9. Generators: If you can afford to purchase a generator, do it now. They will be gone in about 10 minutes after a natural disaster warning or after the earth stops quaking. If you cannot afford a generator, consider purchasing one with a relative or neighbor. The key here is that someone will have to house it, and of course, that is where neighbors, family, and friends who have helped with the purchase, will come to in an emergency.
10. Firewood: To produce heat effectively, wood must be seasoned. This means it has dried for at least a year after being cut. These stockpiles of wood will disappear quickly. Acquire a supply of firewood now. Hardwoods such as madrone, eucalyptus, almond, oak, etc. are the best for heating. Pines, firs, spruce, and redwoods are soft woods and will burn cooler and more quickly, providing fewer coals and less heat.
11. Batteries: Make sure you have extra batteries of various sizes for flashlights, radios, clocks, and tools. And, make sure you know where you have stored them.
12. Manual Can Opener: All the food in the world is no good if you can’t get into it.
13. Detergent: Liquid laundry and dish detergent and a large tub or bucket for washing. Remember, good hygiene still counts in an emergency.
14. Matches or Lighters: Long wooden matches are the best to store as they are easier to use and burn longer.
15. Extra Blankets and Sleeping Bags: These will not only be useful at night for sleeping but also to keep warm during the daylight hours. Don’t forget the mylar blanket in your 72-hour kit. Use your resources to their best advantage. Zip two sleeping bags together and sleep two to a bag, if appropriate. The combined body heat will keep you warmer than sleeping alone. Contain your body heat as much as possible. Remember when as children you built forts under a kitchen table covered with a large blanket? This is a great way to contain heat. Drape the table with the survival blanket from your 72-hour kit, blankets, canvas tarps, or bedspreads and then place throw rugs or even a mattress under the table, crawl in, and snuggle under a blanket and you will be surprised how warm you will be. Two and three man tents set up in the living room can achieve the same result. Both of these “tents” are another great place to use your glow sticks.
16. If you have a well that supplies your water, it is extremely important that you have ample water stored. Even if you are on a water system you should be storing extra water. Water pipes can freeze, and if they do, turn off your water and do not attempt to unfreeze the pipes. Keep jugs of water stored for flushing toilets. You will also need water to prepare meals, have water for pets, and for cleaning. Most importantly, remember you will want to drink warm drinks so make sure you have water stored that can be used for hot cocoa and other hot drinks. Store wet wipes and liquid hand sanitizer for cleaning hands and conserving water.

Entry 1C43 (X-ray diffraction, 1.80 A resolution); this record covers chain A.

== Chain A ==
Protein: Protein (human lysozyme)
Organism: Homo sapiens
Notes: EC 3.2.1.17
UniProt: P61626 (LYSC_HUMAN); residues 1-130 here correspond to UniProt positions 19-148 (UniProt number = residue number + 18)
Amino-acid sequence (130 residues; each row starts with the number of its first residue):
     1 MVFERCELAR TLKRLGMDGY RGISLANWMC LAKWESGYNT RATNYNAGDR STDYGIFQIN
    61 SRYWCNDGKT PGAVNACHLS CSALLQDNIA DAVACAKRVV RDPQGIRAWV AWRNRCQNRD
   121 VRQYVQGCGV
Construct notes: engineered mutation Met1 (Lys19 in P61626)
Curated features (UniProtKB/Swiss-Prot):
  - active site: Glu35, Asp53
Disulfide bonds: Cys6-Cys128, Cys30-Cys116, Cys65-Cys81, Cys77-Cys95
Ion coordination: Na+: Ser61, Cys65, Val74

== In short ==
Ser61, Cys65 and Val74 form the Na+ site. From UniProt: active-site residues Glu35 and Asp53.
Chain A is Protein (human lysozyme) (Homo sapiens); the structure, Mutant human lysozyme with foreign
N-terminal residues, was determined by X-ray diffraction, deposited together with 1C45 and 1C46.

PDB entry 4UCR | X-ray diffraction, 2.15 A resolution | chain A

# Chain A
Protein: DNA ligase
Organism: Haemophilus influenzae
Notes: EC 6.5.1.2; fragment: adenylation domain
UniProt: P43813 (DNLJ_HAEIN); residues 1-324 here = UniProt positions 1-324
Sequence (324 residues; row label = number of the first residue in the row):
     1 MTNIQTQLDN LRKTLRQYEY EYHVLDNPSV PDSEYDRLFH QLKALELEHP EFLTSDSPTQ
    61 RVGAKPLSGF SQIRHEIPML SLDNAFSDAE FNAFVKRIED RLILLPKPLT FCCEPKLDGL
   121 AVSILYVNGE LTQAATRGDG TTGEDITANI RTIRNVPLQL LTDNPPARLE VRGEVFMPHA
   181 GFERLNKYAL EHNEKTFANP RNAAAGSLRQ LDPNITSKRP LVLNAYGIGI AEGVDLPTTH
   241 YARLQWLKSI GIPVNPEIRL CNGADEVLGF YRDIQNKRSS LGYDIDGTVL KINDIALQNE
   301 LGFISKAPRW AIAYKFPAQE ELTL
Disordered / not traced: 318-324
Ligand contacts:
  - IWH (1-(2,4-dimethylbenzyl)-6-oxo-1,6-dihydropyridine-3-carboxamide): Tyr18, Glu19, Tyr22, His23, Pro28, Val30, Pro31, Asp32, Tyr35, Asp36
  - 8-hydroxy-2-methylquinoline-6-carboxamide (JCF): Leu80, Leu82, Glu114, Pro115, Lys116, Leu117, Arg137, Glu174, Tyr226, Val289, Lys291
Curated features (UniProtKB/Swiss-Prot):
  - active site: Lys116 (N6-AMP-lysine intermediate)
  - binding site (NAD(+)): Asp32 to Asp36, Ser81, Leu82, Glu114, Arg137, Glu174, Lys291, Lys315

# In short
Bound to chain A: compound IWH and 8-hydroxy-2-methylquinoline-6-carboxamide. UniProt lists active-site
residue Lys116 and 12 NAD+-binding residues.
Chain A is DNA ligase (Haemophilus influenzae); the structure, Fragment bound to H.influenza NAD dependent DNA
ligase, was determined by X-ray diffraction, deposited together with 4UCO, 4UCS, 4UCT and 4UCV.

17. Do not drink alcohol. It dehydrates the body.
18. Dress in loose fitting layers. Trapped air between layers helps to insulate thus keeping you warm. As it gets dark it will get colder. Layer your clothing to maintain as constant a body temperature as possible. If you don’t over dress early in the day you can avoid overheating and then being chilled as the temperatures fall.
19. Close off unneeded rooms. Take personal items from bedrooms and close the doors. What little heat you generate from a fireplace you will want to retain in the rooms where you will live during the outage. The family should gather in one or two rooms and use only one restroom until power is restored.
20. Close off hallways by hanging blankets or other fabrics across them. Remember the draperies between rooms in the 1800s and even into the 1940s? These were closed to seal off rooms. To seal off a hallway use your shower curtain rod hanging it as close to the ceiling as possible.
21. Place rolled up towels and rags under and around doors and windows where weather stripping may not completely seal the area.
22. As soon as the sun goes down cover windows in the room in which the family is gathered. Once again, the mylar blankets from your 72-hour kits work great for this. You can also use blankets, sheets, tarps, plastic sheeting and drapery for this purpose. Newspaper in layers is a great insulator, too. At night, wind chill will become a real factor in keeping your home warm. Do all you can to keep the wind outside by using weather strip and caulking where necessary.
23. Games: Make sure games, books, and puzzles are easily accessible, and use them to help pass the time. When the sun goes down place a flashlight, battery-powered lantern, or glow stick in the middle of the floor and huddle around it like a campfire. Drink hot cocoa and tell family stories or appropriate spooky tales (like Ichabod Crane and The Legend of Sleepy Hollow). By appropriate, I mean go easy on the scary stuff with young children if you want a full night's sleep.
With a little bit of preparation, a power outage can be a memorable adventure for your family, and not a big deal. Without planning, well, you might be on your rooftop trying to flag down a helicopter in your mukluks. Good luck!